Driverless cars could reach public roads worldwide within the next decade, according to most industry forecasts. As a result, many companies are expanding into driverless technologies, like computer vision chips and navigation systems. But before you invest in companies that are tapping into the growth of this fledgling market, you should read these three tips about the driverless market.
1. Understand what the company sells
Plenty of chipmakers claim to sell chips for driverless cars, but investors should understand the differences between these chips. NXP (NASDAQ:NXPI) and Texas Instruments (NASDAQ:TXN), for example, manufacture automotive chips that control a wide variety of functions within standard, connected, and driverless cars.
Nvidia (NASDAQ:NVDA) and Qualcomm (NASDAQ:QCOM) sell ARM-based processors (which were primarily used for mobile devices) for infotainment and navigation systems in high-end vehicles. These newer chips are equipped with computer vision capabilities, which are essential for advanced driver assistance systems (ADAS). Mobileye (NASDAQOTH:MBBYF), which sells ADAS based on cheaper camera and radar technologies, is the leader in this market and serves about 90% of leading automakers worldwide. Mobileye also sells a computer vision processor, the EyeQ series, for its newer ADAS and driverless systems.
Nvidia is trying to leverage its early growth in the automotive industry to convince customers to use a driverless platform called Drive PX, which is an all-in-one development platform for autonomous cars. NXP also unveiled a similar platform, BlueBox, which it gained through its acquisition of Freescale last year. Intel (NASDAQ:INTC), which is notably falling behind the ARM-based players, recently made two driverless tech acquisitions (Yogitech and Itseez), then partnered with Mobileye and BMW on autonomous vehicles to keep up.
2. Understand where the revenue comes from
Mobileye is a "pure play" on driverless cars, but the other chipmakers I mentioned all generate most of their revenue from other businesses. NXP's automotive revenue (which includes Freescale's sales from last year) rose just 1% annually last quarter and accounted for 34% of its top line. TI's automotive revenue rose by the "mid-teens" last year and accounted for 15% of its top line.
Nvidia's automotive revenue, which entirely comes from connected and driverless tech, rose 47% annually to $113 million, which accounted for 9% of its revenue. But unlike NXP and TI, which are weighed down by slower sales of chips for other markets, the rest of Nvidia's top line is supported by strong demand for its GPUs for gaming, graphics, and data center purposes.
Qualcomm and Intel don't disclose how much of their sales come from automotive chips. Investors should also note that although Apple and Alphabet's Google are frequently mentioned in discussions about autonomous vehicles, neither company generates meaningful revenue from that market yet.
3. Mind the valuations
Investors might consider these facts and conclude that Mobileye, which posted 68% sales growth and 129% non-GAAP earnings growth last year, is the best way to directly invest in ADAS and driverless cars. However, many investors had that same idea and that's why the stock now trades at a lofty 141 times earnings. Its forward P/E of 46 is in line with its projected earnings growth of 44% of this year, but a slight earnings miss could cause its stock to plummet.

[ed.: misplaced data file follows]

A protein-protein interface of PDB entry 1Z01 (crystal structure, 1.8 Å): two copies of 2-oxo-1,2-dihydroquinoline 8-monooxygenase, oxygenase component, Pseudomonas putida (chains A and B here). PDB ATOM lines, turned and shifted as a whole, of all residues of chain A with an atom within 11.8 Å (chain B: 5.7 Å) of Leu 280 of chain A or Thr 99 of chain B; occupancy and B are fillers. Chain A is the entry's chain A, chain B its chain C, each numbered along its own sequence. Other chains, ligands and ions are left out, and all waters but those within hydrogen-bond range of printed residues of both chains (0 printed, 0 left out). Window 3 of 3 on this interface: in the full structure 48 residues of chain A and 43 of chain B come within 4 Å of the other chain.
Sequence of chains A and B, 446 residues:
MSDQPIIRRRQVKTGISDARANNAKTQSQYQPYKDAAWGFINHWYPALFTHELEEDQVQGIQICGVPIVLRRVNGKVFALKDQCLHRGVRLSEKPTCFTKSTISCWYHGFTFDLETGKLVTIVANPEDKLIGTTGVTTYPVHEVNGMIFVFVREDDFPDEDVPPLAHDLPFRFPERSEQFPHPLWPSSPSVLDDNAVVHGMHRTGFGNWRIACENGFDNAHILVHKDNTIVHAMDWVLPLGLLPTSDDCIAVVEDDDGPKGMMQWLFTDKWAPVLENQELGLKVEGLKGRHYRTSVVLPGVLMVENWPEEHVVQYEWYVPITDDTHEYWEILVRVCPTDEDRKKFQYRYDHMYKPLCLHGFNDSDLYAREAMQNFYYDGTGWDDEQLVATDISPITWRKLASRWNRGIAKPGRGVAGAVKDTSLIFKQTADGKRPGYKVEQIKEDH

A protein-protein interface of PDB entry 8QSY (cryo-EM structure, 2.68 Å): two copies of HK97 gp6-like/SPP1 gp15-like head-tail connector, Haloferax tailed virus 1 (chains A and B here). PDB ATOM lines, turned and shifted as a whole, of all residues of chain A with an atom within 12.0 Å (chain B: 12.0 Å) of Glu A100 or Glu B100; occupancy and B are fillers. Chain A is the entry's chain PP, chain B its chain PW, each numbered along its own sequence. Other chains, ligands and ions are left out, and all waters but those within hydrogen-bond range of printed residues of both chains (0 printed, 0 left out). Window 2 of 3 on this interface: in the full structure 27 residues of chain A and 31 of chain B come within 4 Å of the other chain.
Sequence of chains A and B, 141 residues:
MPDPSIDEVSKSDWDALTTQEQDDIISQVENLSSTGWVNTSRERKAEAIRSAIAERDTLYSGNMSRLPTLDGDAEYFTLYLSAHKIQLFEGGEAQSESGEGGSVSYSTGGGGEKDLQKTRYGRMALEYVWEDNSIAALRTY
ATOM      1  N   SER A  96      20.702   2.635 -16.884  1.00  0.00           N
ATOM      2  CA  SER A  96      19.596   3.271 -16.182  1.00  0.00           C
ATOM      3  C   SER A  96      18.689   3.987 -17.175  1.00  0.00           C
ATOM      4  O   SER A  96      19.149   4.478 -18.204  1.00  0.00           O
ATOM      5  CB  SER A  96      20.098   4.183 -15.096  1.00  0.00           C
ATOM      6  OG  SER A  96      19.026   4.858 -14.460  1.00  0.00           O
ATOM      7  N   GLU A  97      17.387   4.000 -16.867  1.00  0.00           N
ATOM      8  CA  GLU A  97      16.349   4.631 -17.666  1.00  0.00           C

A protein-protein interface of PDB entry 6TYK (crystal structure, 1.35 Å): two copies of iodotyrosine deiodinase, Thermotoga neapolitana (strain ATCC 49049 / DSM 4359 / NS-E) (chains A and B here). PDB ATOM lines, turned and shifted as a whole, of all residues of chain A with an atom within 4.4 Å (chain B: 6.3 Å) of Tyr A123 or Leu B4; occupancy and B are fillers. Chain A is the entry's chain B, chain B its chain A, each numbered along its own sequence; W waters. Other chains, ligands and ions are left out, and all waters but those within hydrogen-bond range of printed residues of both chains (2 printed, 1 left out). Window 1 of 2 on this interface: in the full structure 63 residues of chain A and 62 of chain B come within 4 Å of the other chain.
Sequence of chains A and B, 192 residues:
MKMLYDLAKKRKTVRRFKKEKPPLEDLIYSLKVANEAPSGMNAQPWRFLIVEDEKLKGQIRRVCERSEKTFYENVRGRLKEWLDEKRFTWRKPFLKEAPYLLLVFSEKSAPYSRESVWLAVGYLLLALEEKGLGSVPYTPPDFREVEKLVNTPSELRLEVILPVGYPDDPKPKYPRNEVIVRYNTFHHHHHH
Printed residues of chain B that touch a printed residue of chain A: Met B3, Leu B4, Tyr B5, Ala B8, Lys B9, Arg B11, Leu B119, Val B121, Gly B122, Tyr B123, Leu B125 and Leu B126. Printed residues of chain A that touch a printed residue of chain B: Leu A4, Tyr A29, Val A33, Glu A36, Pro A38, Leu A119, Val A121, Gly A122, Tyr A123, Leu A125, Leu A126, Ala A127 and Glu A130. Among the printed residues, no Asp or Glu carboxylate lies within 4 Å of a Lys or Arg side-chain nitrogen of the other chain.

Nvidia might seem like the second-best play, but a lot of optimism is already baked in the stock, which trades with a trailing P/E of 46 and a forward P/E of 34. However, it's still trading at a discount to its estimated earnings growth rate of 45% for the year.
NXP and TI, which respectively trade at 11 and 20 times forward earnings, are considered cheaper but less direct ways to invest in driverless cars. Investors should evaluate the strength of both companies' other businesses -- like NFC chips for NXP and industrial machinery, consumer electronics, and communications for TI -- before investing in them. Both companies are also major iPhone suppliers, which means that declining sales of iPhones could easily offset any growth from connected and driverless cars.
Don't get caught up in the hype
"Driverless" is the newest buzzword among chipmakers, but investors should take industry forecasts with a grain of salt. Collisions between driverless and traditional cars indicate that driverless vehicles will probably only work optimally alongside other driverless vehicles. Recent accidents involving Tesla's Autopilot feature highlight the dangers of placing too much faith in ADAS. Therefore, investors should view driverless tech as a potential tailwind for most companies, instead of a game-changing catalyst.
Suzanne Frey, an executive at Alphabet, is a member of The Motley Fool's board of directors. Leo Sun owns shares of Qualcomm. The Motley Fool owns shares of and recommends Alphabet (A and C shares), Apple, Nvidia, NXP Semiconductors, Qualcomm, and Tesla Motors. The Motley Fool has the following options: long January 2018 $90 calls on Apple and short January 2018 $95 calls on Apple. The Motley Fool recommends Intel. Try any of our Foolish newsletter services free for 30 days. We Fools may not all hold the same opinions, but we all believe that considering a diverse range of insights makes us better investors. The Motley Fool has a disclosure policy.